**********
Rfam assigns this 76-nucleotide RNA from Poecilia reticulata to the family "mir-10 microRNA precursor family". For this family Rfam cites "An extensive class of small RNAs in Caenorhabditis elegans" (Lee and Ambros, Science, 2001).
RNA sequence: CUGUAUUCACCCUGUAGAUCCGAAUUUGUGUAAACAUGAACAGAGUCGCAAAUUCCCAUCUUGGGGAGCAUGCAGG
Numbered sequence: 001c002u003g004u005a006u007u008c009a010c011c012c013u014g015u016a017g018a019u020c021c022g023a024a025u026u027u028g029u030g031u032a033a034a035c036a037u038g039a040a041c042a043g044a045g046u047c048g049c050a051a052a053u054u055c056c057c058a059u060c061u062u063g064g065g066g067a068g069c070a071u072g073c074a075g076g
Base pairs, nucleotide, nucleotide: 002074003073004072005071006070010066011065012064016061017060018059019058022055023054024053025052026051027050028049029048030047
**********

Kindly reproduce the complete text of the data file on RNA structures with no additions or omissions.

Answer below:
Rfam assigns this 76-nucleotide RNA from Poecilia reticulata to the family "mir-10 microRNA precursor family". For this family Rfam cites "An extensive class of small RNAs in Caenorhabditis elegans" (Lee and Ambros, Science, 2001).
RNA sequence: CUGUAUUCACCCUGUAGAUCCGAAUUUGUGUAAACAUGAACAGAGUCGCAAAUUCCCAUCUUGGGGAGCAUGCAGG
Numbered sequence: 001c002u003g004u005a006u007u008c009a010c011c012c013u014g015u016a017g018a019u020c021c022g023a024a025u026u027u028g029u030g031u032a033a034a035c036a037u038g039a040a041c042a043g044a045g046u047c048g049c050a051a052a053u054u055c056c057c058a059u060c061u062u063g064g065g066g067a068g069c070a071u072g073c074a075g076g
Base pairs, nucleotide, nucleotide: 002074003073004072005071006070010066011065012064016061017060018059019058022055023054024053025052026051027050028049029048030047